This is a quick assessment following up on my recent article about preparing for a Portfolio Review, which I had the pleasure (and angst) to be sitting on both sides of the review table. I just returned from the LACP 2019 Exposure Weekend in Marina del Rey in which I was a portfolio reviewer and a participant on a discussion panel. But I also had my personal work that I wanted others to review as well.
The photograph above is during the Portfolio Walk in which all of the individual portfolios are formally laid out on tables for anyone to walk by and view. Usually the Portfolio Walk event is scheduled for the first night of the weekend after first individual reviews have been completed earlier in the day. For the Portfolio Walk, similar to the individual reviews, you want to show the larger exhibition prints in a formal setting, which in my case are 13″ x 16″ photographs on a 17″ x 22″ sheet that are housed in a museum display case.
I also brought a mini portfolio for those brief on-the-fly moments when there is neither space or time to bring out the large formal portfolio. In my case I had a group of 7″ x 9″ photographs printed on 8-1/2″ x 11″ sheets that were “work” or “evaluation” prints that suited an informal setting (e.g. potentially messy). These smaller prints were on the same paper as the larger prints and printed with the same care, but not numbered or intended for purchase or exhibition. As such there was not the same formality in needing to touch only the print edges as you would the larger exhibition photographs that might be sold. Since the prints were smaller, these are also easier to handle. Since these work prints were usually quickly evaluated I could provide more photographs in the mini portfolio than were in the larger formal portfolio.
Last, since I know that during portfolios review sessions we as reviewers will be provided some five minutes breaks, which was an ideal time to have this mini portfolio evaluated. First step of course was asking after introductions if they had an interest. Then during a later break, I would provide them with the mini portfolio and allow them a quick assessment. If there was an interest, we would then arrange another time to look at the formal portfolio case and photographs.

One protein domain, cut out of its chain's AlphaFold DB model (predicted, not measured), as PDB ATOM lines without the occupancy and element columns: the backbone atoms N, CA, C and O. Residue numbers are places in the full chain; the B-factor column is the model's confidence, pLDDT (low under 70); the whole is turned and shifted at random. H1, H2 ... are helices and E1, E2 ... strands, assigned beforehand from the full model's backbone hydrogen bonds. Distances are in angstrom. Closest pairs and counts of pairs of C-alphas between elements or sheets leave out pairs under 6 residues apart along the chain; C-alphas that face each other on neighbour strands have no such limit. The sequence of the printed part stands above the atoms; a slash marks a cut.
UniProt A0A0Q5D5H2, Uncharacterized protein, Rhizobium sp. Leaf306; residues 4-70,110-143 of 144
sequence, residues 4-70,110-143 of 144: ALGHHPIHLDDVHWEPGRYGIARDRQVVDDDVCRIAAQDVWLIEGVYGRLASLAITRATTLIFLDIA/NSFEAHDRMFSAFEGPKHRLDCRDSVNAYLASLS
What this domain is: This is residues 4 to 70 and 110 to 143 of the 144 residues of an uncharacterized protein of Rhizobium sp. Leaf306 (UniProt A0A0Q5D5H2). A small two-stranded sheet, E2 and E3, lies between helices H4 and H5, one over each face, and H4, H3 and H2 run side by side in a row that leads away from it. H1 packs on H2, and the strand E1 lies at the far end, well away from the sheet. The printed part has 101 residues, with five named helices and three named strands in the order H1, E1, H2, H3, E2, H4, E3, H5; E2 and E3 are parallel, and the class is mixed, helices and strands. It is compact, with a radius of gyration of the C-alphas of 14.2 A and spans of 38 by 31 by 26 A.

Having the mini portfolio is an ideal item to have when catching a curator in between events, such as returning early from lunch before the formal reviews start again. Always remember to ask if they have a moment and have an interest, because they may have something that they were planning to accomplish on their return. They won’t have much time and all you want to do is quickly acquaint them with your work, which they will very quickly realize if they have an interest after looking at the first two or three images. You don’t want to be fumbling with a big portfolio case, trying to find a place to lay it open and then gingerly handle your large exhibition prints. It’s a process that needs to be fast, quick & easy without any fuss.
Having a second much smaller mini portfolio did turn out to be very effective for me. Even a curator did a quick look of my mini portfolio project while we were in the parking lot preparing to leave for dinner. Other reviewers recognized that these are work prints, and that this was an informal review of which in-depth feedback was not being required as they might for a formal portfolio review. Thus the atmosphere during these mini portfolio reviews was very casual and relaxed which appeared to work well for both of us.
The mini portfolio reviews did result in one call-back at the end of the day by a curator to look at the photographs again much carefully for a longer period as well as an interesting discussion about the project with another curator the following morning. Similar to networking; not asking for an exhibition but just to get this project on their radar for something that might come down the road. For a curator that could mean two or three years or it could be next year when an artists project is delayed and they need a replacement project to quickly fill the void.
Thus I can recommend bringing an additional mini portfolio to a portfolio review event. For just those casual in-between moments that just might pay off.
Memory Pods, LACP Portfolio walk, Exposure Weekend, September 2019 photo by Christine Riedell